Here’s our advice on how to start an incredibly lucrative pressure washing business in 2021!

updated: January 24, 2021

If you’re a budding entrepreneur and always dreamed of being your own boss, consider starting a pressure washing business. It’s a fantastic way to say goodbye to your 9 to 5 job!

Man washes a house and the surrounding area.
Pressure washing business is a good option if you don’t have a lot of money.

Not only are the startup costs low when you compare it to other types of businesses, but the profit margins are also out-of-this-world.

In fact, some people with pressure washing businesses are making $1,000 a day or more!

Furthermore, the skill is relatively easy to acquire. However, there’s more to starting a pressure washing business than to merely buying a pressure washer so you can clean your neighbors’ disgustingly filthy driveways for $150 a pop.

Man washes a driveway with a pressure washer.

Like any other business on the planet, there’s a lot to think about. For example, what if you’re pressure washing and the blast from one of the washer’s jets causes a stone to leap up and shatter a customer’s car window into a zillion glittering shards?

All I have to say is you’d better be carrying some sort of insurance.

Read on, and you’ll learn everything you need to know to start your very own pressure washing business. This includes things like how to get help with your strategic business plan, the best way to use social media, how to devise the perfect pricing strategy, and more!

1. Choose How to Organize Your Business

Think of how you want to legally organize your business. Here are the most common ways:

Sole Proprietorship

Say you’re starting your power washing business without a partner. In that case, a sole proprietorship might be the best way to organize your company.

This structure is the simplest (and most cost-effective) option for starting a pressure washing business. However, if your company gets sued, your personal assets could be in the crosshairs because you’re personally liable as a sole proprietor.

LLC

An art illustrating the LLC's strengths.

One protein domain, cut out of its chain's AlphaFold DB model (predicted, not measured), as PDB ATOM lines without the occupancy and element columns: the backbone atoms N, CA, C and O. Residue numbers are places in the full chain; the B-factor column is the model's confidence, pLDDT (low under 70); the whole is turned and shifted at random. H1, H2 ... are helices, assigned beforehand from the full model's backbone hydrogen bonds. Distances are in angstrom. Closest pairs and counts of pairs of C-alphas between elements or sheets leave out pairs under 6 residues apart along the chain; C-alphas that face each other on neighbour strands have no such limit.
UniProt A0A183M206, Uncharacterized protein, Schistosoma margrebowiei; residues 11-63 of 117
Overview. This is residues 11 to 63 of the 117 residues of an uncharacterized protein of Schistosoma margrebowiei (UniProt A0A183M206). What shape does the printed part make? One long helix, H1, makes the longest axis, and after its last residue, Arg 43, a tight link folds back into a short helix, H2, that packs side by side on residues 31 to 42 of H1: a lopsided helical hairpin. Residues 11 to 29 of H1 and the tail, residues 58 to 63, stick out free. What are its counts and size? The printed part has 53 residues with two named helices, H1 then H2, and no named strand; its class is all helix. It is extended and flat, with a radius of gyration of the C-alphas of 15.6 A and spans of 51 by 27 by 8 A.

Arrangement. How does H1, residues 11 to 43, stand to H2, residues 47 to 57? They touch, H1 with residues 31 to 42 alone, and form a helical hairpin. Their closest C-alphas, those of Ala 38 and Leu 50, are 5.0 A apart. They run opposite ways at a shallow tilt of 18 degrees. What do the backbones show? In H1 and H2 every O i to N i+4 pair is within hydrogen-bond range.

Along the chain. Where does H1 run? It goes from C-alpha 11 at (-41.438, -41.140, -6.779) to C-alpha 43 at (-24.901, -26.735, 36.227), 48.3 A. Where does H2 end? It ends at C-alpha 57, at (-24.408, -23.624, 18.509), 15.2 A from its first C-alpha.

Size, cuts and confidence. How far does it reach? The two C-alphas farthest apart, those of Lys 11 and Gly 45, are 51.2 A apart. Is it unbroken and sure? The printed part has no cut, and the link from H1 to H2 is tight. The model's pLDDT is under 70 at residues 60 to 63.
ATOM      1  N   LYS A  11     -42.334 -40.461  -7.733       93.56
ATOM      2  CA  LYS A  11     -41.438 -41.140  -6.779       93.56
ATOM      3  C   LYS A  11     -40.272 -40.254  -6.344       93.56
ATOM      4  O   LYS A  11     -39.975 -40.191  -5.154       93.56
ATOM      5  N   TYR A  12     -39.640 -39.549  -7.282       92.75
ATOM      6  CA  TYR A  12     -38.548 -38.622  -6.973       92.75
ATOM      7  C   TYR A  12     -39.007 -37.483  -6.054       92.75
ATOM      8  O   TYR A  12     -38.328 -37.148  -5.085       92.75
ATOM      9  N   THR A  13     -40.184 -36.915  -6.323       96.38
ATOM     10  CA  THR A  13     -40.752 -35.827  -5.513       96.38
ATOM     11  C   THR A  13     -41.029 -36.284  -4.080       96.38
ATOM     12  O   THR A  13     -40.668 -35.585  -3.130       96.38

If you have a business partner, an LLC is probably your safest bet.

LLCs are almost as easy to set up as sole proprietorships.

Because this structure is set up as a separate entity, a lawsuit against an LLC business is usually limited to collecting against the company’s assets itself if and when damages are paid.

The cost to create an LLC is a bit more than a sole proprietorship. However, there’s tremendous peace of mind of knowing that a lawsuit filed against your business won’t cost you an arm and a leg.

S-Corporation

An S-corporation is basically an LLC, but with a few differences.

Unlike an LLC, an S-corporation limits the total shareholders allowed to 100 or less and prohibits non-US citizens from becoming shareholders.

2. Buy or Rent Your Equipment

Here are the equipment and supplies you’ll need:

Collage illustrating the required equipment.
  • High-powered pressure washer
  • High-pressure and low-pressure hoses
  • Angled tips
  • Nozzles
  • Surface cleaners
  • Water inlets
  • X-jet
  • Sewer jetters
  • Dual lance
  • Reels
  • Vehicle (van or truck)
  • Soaps and chemicals

3. Learn the Skills

Like every other skill under the sun, there are dozens of tutorials on how to pressure wash on the all-you-can-eat video buffet that is YouTube.

Using these tutorials as a guide, practice your craft by borrowing a buddy’s power washer or rent one from Lowe’s. Use it every single day to scrub away accumulated grime from your patio furniture, deck, and driveway.

Man washes the house using a pressure washer.
You will need to acquire a good pressure washing skills.

As you restore items on your own property to their factory luster, you’ll be acquiring the skills you need to start your business.

4. Decide on Your Target Market

Before you embark on your entrepreneurial journey, you need to decide exactly who your target customer will be. For example, are you going to cater to residential, commercial, or industrial clients?

Residential customers with lots disposable income can be a steady stream of revenue for you. Another excellent source of customers are homeowners who are putting their homes on the market.

People usually want a house they’re selling to look its best, and you can help them do that.

Man with a pressure washer.

5. Figure Out Your Scope of Services

Next, decide on the scope of your services.

Some businesses focus on specific jobs such as restoration, paint removal, general maintenance, windows, roofs, or gutters. You can also specialize in cleaning drains, pipes, and sewage lines.

You could even offer additional home services, such as window washing.

6. Set Your Prices

The price you charge for your services should be high enough that you turn a tidy profit, yet low enough that you remain competitive.

To figure out what this figure is, check around to see what your competitors are charging.

Here’s a typical pricing schedule:

  • Exterior siding of a home: $100 to $300
  • Driveway: $80 to $200
  • Deck or patio: $250 to $500
  • Vehicle cleaning costs: $50 to $200

A photo of the filling cabinet with a Licenses label.
7. Get Your Permits and Licenses